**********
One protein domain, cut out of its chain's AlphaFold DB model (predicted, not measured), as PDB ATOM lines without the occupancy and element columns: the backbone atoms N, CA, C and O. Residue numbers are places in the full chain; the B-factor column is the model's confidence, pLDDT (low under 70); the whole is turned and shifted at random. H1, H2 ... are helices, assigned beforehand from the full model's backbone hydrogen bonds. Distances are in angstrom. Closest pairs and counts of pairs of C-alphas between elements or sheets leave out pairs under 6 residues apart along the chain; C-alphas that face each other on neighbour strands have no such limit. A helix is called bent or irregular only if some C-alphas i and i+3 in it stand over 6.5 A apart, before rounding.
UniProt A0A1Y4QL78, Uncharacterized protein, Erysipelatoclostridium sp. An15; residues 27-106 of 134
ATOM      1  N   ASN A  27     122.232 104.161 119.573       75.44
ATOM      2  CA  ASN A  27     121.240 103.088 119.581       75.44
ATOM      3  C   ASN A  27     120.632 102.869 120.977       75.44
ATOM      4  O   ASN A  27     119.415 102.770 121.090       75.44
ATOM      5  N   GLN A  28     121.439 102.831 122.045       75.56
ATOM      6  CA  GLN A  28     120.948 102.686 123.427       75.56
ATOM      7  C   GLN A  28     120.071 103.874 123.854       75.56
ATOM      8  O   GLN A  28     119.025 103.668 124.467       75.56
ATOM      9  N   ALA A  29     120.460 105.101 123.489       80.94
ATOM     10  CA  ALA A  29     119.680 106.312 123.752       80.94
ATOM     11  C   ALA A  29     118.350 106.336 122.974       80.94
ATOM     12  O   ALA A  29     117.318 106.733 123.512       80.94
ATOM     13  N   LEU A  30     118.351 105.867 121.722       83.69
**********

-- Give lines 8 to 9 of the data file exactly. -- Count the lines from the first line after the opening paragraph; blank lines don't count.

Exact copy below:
ATOM      7  C   GLN A  28     120.071 103.874 123.854       75.56
ATOM      8  O   GLN A  28     119.025 103.668 124.467       75.56